In a landmark victory for torture victims, U.S. District Court Judge Justin Quackenbush ruled on Friday that a lawsuit against two psychologist CIA contractors who helped design the agency's brutal interrogation program may move forward.
It is the first such case to proceed since before the terrorist attacks of 9/11.
By rejecting a motion to dismiss the civil case, Quackenbush gives the plaintiffs—Tanzanian Suleiman Abdullah Salim, Libyan Mohamed Ahmed Ben Soud, and the family of Afghani Gul Rahman—a chance "to call their torturers to account in court for the first time," said ACLU staff attorney Dror Ladin, who argued in court on Friday.
Ladin called it "a historic win in the fight to hold the people responsible for torture accountable for their despicable and unlawful actions."
Salim, Soud, and Rahman are just three of 119 victims and survivors of the CIA program named in the Senate torture report, the ACLU claims. Rahman "froze to death while detained at a CIA black site," Rudaw reports. His family is pursuing the case on his behalf.
The CIA-contracted psychologists are James Mitchell and John "Bruce" Jessen, who are charged under the Alien Tort Statute for "their commission of torture, cruel, inhuman, and degrading treatment; non-consensual human experimentation; and war crimes," all of which violate international law.
The ACLU says Mitchell and Jessen
helped convince the agency to adopt torture as official policy, making millions of dollars in the process. The two men, who had previously worked for the U.S. military, designed the torture methods and performed illegal human experimentation on CIA prisoners to test and refine the program. They personally took part in torture sessions and oversaw the program’s implementation for the CIA.
Torture methods devised by Mitchell and Jessen and inflicted on the three men include slamming them into walls, stuffing them inside coffin-like boxes, exposing them to extreme temperatures and ear-splitting levels of music, starving them, inflicting various kinds of water torture, depriving them of sleep for days, and chaining them in stress positions designed for pain and to keep them awake for days on end. The two victims who survived still suffer physically and psychologically from the effects of their torture.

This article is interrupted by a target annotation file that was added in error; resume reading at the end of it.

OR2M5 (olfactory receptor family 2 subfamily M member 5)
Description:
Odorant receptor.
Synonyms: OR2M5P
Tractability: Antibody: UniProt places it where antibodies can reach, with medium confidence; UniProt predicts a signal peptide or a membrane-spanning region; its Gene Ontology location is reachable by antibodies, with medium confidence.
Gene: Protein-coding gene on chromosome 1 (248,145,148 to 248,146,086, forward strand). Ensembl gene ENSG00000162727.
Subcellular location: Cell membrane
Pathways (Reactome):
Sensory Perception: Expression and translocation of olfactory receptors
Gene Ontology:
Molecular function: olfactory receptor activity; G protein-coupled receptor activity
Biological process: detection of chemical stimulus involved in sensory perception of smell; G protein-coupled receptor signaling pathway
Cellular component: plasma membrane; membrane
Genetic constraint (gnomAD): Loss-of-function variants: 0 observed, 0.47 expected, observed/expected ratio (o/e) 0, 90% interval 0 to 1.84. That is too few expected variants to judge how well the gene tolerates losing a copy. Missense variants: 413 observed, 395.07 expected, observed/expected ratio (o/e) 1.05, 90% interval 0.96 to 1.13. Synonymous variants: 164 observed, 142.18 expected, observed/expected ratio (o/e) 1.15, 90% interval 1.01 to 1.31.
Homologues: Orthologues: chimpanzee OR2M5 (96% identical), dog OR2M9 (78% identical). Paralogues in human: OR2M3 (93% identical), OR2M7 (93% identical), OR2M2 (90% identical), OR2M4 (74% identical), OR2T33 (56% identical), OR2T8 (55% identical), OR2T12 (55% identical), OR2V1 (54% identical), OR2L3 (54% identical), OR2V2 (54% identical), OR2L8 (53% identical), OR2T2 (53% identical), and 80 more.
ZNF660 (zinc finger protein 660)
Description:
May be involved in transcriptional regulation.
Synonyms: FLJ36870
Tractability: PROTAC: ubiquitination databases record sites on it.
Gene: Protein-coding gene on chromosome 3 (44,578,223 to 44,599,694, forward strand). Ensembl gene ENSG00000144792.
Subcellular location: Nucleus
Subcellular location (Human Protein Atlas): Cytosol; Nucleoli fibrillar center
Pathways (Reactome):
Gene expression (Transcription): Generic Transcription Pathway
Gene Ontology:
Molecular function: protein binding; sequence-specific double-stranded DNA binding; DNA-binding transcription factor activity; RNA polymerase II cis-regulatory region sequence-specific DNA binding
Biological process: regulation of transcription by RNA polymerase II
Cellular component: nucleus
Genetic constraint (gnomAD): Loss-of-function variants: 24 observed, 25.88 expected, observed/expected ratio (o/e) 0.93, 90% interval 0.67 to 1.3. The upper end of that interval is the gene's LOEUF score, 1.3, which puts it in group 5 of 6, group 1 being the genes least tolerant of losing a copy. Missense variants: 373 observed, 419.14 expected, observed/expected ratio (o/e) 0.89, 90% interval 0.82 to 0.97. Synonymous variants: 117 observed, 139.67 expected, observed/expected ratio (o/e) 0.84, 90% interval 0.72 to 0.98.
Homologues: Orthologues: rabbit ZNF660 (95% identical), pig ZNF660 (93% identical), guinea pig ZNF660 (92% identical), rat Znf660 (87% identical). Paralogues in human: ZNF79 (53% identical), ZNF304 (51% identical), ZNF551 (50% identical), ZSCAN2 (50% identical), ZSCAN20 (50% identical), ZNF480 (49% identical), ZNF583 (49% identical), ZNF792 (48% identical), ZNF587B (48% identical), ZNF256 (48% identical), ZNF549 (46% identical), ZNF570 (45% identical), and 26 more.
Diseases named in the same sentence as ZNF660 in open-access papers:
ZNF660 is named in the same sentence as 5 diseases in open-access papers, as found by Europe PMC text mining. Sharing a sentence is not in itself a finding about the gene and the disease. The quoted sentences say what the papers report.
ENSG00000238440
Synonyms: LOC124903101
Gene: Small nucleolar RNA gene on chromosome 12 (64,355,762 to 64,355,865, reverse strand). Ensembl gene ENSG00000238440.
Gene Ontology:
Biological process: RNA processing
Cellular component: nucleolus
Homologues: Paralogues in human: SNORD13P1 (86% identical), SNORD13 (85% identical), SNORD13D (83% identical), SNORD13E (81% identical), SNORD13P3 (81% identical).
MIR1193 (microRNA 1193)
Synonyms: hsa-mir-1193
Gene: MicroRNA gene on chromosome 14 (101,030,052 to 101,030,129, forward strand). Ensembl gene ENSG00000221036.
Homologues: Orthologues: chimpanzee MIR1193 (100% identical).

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According to the Guardian, attorneys for the psychologists and the three victims who sued, along with the Department of Justice (DoJ), must now come up with a plan for discovery within 30 days. "During the discovery process," the newspaper explains, "depositions will be taken of the psychologists and the victims, among others, and the DoJ will help figure out how to navigate a plethora of classified information."
As The Hill reports, "the case is expected to shed further light on one of the darker chapters of the CIA's history, and may yield monetary damages for the former detainees."
Previously, the DoJ has stopped similar suits from going forward on the grounds that a legal case would reveal classified information.
Of the United States' track record on this front, Ladin wrote in advance of the ruling:
The government's cynical use of secrecy has been devastatingly effective. Even after the details of CIA torture were splashed across the front pages of newspapers worldwide, courts uniformly gave in to administration claims that torture was too secret for the legal system. Despite numerous lawsuits, not a single victim has yet had his claims considered by a US court.
Now all that will change.
"This retreat from excessive secrecy, even if partial, is long overdue," Ladin stated. "For years, victims of torture have been prevented from telling their stories in court, even as their mistreatment has been a matter of public knowledge and debate."
Learn more about Suleiman Abdullah Salim—"a reggae-loving fisherman who had once been known as 'Travolta' for his prowess on the dance floor," according to the ACLU—in this video: